Ep 12 – “The Church Cracked Open” with The Rev. Canon Stephanie Spellers

Amy shares about her journey of faith, path to ordination as an Episcopal priest, passion for and vocation of studying scripture, and the blessings and challenges she has experienced along the way.

Dealing With Fear

Tornados of fear are swirling around the world, many of them invading our psyches.  Wars in Ukraine and Gaza, not to mention Sudan and Myanmar; escalating climate change; unrelenting gun violence; immigration crises.  To my mind, the storms of fear are particularly...

The Different Layers of Campus Anger

I lived a block away from a campus protest that erupted in November, 1974.  I was a teaching fellow at Doshisha University in Kyoto, Japan, and the campus was about to be shut down in opposition to Gerald Ford’s visit to the city, the first time an American President...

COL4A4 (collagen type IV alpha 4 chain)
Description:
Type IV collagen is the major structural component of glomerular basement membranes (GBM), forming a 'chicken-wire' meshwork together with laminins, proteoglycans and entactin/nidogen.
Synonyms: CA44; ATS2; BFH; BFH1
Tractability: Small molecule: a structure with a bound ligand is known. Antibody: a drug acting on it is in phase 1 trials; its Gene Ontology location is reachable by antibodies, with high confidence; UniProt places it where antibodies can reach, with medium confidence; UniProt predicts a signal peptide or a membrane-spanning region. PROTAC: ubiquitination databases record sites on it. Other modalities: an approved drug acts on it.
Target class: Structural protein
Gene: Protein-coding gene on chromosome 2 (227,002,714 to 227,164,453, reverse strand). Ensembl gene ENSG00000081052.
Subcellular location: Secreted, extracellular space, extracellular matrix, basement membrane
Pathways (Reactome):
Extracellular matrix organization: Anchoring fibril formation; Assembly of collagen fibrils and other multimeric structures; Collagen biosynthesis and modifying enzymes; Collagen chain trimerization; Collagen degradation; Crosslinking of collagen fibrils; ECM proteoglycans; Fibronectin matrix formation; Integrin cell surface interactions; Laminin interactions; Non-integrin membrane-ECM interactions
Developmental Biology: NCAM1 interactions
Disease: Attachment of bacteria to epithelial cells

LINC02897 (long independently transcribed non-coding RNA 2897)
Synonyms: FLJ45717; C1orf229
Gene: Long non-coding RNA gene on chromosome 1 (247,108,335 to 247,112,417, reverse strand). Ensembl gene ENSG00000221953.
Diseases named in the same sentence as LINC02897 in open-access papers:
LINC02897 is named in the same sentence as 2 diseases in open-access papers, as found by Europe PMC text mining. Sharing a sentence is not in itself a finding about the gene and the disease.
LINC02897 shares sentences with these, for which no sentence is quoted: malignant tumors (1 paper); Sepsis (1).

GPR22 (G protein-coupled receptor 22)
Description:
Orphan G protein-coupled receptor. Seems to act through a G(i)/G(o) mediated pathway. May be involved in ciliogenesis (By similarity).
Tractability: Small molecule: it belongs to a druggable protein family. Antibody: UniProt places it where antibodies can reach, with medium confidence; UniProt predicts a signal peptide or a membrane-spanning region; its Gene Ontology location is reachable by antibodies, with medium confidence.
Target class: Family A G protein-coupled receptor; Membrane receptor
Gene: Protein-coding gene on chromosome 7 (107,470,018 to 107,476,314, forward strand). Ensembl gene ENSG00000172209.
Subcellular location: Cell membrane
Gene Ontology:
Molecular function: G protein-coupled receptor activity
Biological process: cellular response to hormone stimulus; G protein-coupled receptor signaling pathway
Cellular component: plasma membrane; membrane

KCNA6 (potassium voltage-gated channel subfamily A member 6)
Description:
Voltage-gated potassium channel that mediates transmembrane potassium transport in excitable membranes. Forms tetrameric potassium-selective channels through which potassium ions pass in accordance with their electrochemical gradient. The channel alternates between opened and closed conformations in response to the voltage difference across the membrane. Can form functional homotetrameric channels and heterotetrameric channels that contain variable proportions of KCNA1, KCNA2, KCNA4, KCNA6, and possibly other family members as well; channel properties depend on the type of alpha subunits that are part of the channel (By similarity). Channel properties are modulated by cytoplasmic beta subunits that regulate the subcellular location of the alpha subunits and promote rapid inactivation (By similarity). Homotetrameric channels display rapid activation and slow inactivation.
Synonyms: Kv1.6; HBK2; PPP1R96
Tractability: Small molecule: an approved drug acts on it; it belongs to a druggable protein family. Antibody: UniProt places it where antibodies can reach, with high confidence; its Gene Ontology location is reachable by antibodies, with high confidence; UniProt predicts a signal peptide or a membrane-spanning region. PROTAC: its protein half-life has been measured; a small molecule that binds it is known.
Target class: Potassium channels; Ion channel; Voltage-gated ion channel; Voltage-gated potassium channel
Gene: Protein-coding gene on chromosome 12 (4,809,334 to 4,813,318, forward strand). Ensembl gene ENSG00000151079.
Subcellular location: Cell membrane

Campus Protests: What We Bring to What We See

In the past week I have had several conversations with friends about our respective opinions on what is happening on college campuses across the country, as students have set up encampments to protest the war in Gaza and insist that their university divest any...

Passover and the Importance of Remembering and Honoring Pain

I write this post on the first day of Passover, an annual commemoration of the Exodus story, when the Israelites escaped their slavery in Egypt, traveled through the parted waters of the Red Sea, spent forty years in the Sinai wilderness, and crossed the Jordan River...

Cherry Blossoms and the Denial of Death